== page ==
(33k JPEG) The diode array is the heart of the Digicon detector, developed at UCSD. Here, electrons created from the incoming light are converted into an electrical signal which can be counted and ultimately relayed to Earth as science data, generally in the form of a spectrum. There are 512 diodes in the central line seen here. Each is 40 microns wide by 200 microns high. Gold threads connect the diodes to the pattern of leads which feed through the ceramic substrates. The diode array, shown enlarged here, is 1 inch in length.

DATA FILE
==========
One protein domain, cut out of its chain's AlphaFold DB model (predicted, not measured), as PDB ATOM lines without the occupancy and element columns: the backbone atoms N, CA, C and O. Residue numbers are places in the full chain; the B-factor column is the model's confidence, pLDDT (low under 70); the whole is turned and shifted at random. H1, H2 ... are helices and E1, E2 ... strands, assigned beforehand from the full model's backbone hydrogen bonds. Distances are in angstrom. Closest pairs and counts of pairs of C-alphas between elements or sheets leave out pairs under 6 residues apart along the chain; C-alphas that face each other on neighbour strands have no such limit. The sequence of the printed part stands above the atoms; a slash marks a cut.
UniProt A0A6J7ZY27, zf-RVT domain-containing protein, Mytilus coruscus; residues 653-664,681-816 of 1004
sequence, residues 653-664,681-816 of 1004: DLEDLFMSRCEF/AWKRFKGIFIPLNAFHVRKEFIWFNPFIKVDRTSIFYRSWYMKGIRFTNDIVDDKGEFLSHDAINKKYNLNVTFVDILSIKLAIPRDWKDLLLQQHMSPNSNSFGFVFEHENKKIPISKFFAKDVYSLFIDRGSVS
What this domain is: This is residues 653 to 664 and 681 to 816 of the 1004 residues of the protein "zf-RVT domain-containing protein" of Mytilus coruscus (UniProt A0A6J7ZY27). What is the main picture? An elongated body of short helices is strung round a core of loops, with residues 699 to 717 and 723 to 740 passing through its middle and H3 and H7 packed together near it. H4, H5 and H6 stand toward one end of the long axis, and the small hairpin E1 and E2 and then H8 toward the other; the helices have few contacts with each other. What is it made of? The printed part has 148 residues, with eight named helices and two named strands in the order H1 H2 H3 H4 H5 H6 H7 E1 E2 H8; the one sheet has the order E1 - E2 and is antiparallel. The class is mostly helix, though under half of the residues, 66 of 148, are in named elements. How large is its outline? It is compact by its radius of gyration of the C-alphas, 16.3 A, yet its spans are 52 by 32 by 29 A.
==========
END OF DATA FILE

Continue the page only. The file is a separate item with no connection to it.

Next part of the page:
(19k JPEG) The Digicon tube converts incoming light into useful signals. This side view shows the stacked ceramic ring structure and the accelerator dynode rings. More than 20,000 volts, suitably divided among the dynodes by resistors, accelerates the electrons freed from the photocathode (left) by the photoelectric effect.
(35k JPEG) Here the Digicon has been partially built up with the electron beam steering magnets and has just had pre-amplifier wires welded to the back of the diode array header.
(28k JPEG) A completed Digicon, with HV feed emerging near the rectangular photocathode mask. The knob on the top is a mounting fixture used to hang the detector within the FOS framework. Flat ribbon cables emerging at the rear take 512 channels of spectral information from the pre-amplifiers to the rest of the on-board electronics, including customized FOS computers.
More Digicon Images
Back to the CASS Home Page